FIG. 3 is a side elevational view of an embodiment of the sealing head of the present invention;

FIGS. 3a-3 g are side elevational views of alternative embodiments of the sealing head of FIG. 3;

FIG. 4a is a bottom plan view of the coil and ferrite core of the sealing head of the present invention;

FIG. 4b is a side elevational view of FIG. 4a which includes a schematic representation of the flux lines of an electromagnetic field produced by the coil and ferrite core of the sealing head;

FIG. 5a is a side elevational view of the ferrite core arrangement of the sealing head of the present invention;

FIG. 5b shows a top view of the ferrite core arrangement of FIG. 5a;

FIG. 5c shows a side view of the ferrite core arrangement of FIG. 5a;

FIGS. 6a and 6 b show exploded views of the sealing heads of FIGS. 3 and 3a, respectively;

FIG. 7 shows a block diagram of a preferred power supply for driving the sealing head of the present invention; and

FIGS. 8a-8 d show a schematic diagram of one preferred implementation of the power supply of FIG. 7.

DETAILED DESCRIPTION OF PREFERRED EMBODIMENT

Referring now to the drawings wherein like numerals indicate like elements, there is shown in FIG. 1 an induction sealing conveyor system 10. The induction sealing conveyor system 10 includes an induction sealing unit 100, an adjustment mechanism 300, a conveyor 400, and a base 500. The adjustment mechanism 300 adjustably couples the induction sealing unit 100 to the base 500. Thus, the induction sealing unit 100 may be raised or lowered with respect to the base 500 and the conveyor 400 for insuring that the induction sealing unit is the proper distance from a container (not shown) to be sealed which travels down the conveyor 400. The adjustment mechanism 300 and the conveyor 400 are well-known in the art and any of the known adjustment mechanisms and conveyors can be used with the induction sealing unit 100 of the present invention.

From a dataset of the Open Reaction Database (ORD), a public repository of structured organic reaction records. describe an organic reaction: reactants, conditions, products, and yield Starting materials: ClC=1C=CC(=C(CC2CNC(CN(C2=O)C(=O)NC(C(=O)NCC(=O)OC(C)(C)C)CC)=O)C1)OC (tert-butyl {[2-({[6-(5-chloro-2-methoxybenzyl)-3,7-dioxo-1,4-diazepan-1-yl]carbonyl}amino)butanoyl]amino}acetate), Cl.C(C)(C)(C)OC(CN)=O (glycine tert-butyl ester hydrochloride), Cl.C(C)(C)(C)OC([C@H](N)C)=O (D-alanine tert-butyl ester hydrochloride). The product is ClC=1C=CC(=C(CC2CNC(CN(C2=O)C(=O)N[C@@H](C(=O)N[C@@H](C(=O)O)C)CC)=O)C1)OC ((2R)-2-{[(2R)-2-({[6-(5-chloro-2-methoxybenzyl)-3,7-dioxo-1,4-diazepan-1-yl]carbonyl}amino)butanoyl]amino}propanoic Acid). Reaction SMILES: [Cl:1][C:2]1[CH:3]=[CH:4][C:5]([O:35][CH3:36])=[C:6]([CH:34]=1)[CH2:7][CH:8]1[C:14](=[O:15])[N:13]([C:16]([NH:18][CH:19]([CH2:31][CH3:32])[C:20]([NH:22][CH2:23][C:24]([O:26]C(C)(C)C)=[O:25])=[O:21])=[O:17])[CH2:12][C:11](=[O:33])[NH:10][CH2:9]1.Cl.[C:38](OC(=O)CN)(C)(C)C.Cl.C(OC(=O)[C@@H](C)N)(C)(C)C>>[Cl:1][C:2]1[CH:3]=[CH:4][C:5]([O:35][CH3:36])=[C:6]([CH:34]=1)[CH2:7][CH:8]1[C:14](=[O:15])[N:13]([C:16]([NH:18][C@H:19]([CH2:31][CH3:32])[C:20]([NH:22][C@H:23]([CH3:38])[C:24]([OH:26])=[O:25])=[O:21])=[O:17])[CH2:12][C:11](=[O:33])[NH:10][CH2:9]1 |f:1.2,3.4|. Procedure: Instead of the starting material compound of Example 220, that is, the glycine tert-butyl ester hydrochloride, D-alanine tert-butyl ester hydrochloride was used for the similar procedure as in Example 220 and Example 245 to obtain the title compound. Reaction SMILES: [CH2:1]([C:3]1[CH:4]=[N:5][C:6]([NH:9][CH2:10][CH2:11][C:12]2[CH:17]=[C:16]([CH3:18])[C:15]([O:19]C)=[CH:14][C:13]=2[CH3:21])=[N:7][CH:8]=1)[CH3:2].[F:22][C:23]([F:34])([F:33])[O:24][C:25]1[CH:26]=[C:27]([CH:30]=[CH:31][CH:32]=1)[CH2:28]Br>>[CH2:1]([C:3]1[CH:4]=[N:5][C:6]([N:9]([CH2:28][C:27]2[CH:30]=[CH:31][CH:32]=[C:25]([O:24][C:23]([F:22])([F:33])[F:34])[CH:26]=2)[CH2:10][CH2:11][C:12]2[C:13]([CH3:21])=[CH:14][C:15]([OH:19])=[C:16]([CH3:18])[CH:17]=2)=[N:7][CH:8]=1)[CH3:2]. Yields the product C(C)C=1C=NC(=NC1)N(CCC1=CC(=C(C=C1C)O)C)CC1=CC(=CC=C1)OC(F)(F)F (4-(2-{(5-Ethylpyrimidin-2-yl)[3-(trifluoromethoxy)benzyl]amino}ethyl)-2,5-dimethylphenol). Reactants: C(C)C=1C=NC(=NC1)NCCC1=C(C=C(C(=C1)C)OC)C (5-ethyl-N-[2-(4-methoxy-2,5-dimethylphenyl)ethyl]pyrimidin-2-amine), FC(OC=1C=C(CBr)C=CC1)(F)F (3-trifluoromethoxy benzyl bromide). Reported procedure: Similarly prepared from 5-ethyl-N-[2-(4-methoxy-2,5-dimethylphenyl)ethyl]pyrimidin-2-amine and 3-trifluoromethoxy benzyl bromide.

With reference to FIG. 2a, the induction sealing unit comprises a housing 102 and start and stop switches 110 disposed on the housing 102 for activating and deactivating the induction sealing unit 100. The components within the housing 102 include a fan 104, a capacitor 106, a transformer 108, a sealing head 120 and a power supply (not shown), the operation of which will be described below. The sealing head 120 extends from the bottom of the housing 102.

FIG. 2b shows a side elevational view of the sealing head 120 extending from the bottom of the housing 102 and FIG. 3 shows an enlarged view of the same. It is noted that the capacitor 106 preferably includes a heatsink 106 a having fins for air cooling the capacitor 106.

With reference to FIG. 3, the sealing head 120 is adapted to receive at least a portion of a container 20, preferably a top portion 20 a. As shown, the top portion 20 a includes a lip 24 forming an opening in the container 20, a foil liner 23, a wax compound 22, a paperboard portion 22 a, and a cap 21. It is preferred, however, that the top portion of the container 20 a only include the lip 24 and the foil liner 23 disposed in the cap 21.

The induction sealing unit 100 seals the container 20 by sealing the foil liner 23 to the lip 24 of the container. In use, the cap 21 including the foil liner 23 is screwed on the container 20 or attached to the container 20 by any of the known methods. The top portion 20 a of the container 20 is then brought into proximity with the sealing head 120, preferably within a recessed portion 125 of the sealing head 120 such that an electromagnetic flux 148 (FIG. 4b) produced by the sealing head 120 is directed toward the top portion 20 a.